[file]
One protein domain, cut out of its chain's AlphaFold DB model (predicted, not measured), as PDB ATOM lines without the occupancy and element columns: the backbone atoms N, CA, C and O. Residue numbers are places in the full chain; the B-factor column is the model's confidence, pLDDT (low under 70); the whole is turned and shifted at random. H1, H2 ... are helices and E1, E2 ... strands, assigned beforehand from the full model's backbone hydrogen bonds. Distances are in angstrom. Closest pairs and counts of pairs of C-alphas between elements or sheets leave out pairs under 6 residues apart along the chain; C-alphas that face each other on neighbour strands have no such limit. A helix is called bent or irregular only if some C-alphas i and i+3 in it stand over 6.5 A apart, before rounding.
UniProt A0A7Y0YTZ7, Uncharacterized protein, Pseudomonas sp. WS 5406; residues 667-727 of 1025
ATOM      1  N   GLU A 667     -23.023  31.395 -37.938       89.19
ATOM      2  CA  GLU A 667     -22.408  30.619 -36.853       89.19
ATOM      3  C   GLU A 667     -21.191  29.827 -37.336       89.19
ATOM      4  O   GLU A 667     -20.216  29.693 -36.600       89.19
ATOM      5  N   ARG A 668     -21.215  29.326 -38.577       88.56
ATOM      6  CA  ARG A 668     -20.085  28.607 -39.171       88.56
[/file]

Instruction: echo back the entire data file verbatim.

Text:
One protein domain, cut out of its chain's AlphaFold DB model (predicted, not measured), as PDB ATOM lines without the occupancy and element columns: the backbone atoms N, CA, C and O. Residue numbers are places in the full chain; the B-factor column is the model's confidence, pLDDT (low under 70); the whole is turned and shifted at random. H1, H2 ... are helices and E1, E2 ... strands, assigned beforehand from the full model's backbone hydrogen bonds. Distances are in angstrom. Closest pairs and counts of pairs of C-alphas between elements or sheets leave out pairs under 6 residues apart along the chain; C-alphas that face each other on neighbour strands have no such limit. A helix is called bent or irregular only if some C-alphas i and i+3 in it stand over 6.5 A apart, before rounding.
UniProt A0A7Y0YTZ7, Uncharacterized protein, Pseudomonas sp. WS 5406; residues 667-727 of 1025
ATOM      1  N   GLU A 667     -23.023  31.395 -37.938       89.19
ATOM      2  CA  GLU A 667     -22.408  30.619 -36.853       89.19
ATOM      3  C   GLU A 667     -21.191  29.827 -37.336       89.19
ATOM      4  O   GLU A 667     -20.216  29.693 -36.600       89.19
ATOM      5  N   ARG A 668     -21.215  29.326 -38.577       88.56
ATOM      6  CA  ARG A 668     -20.085  28.607 -39.171       88.56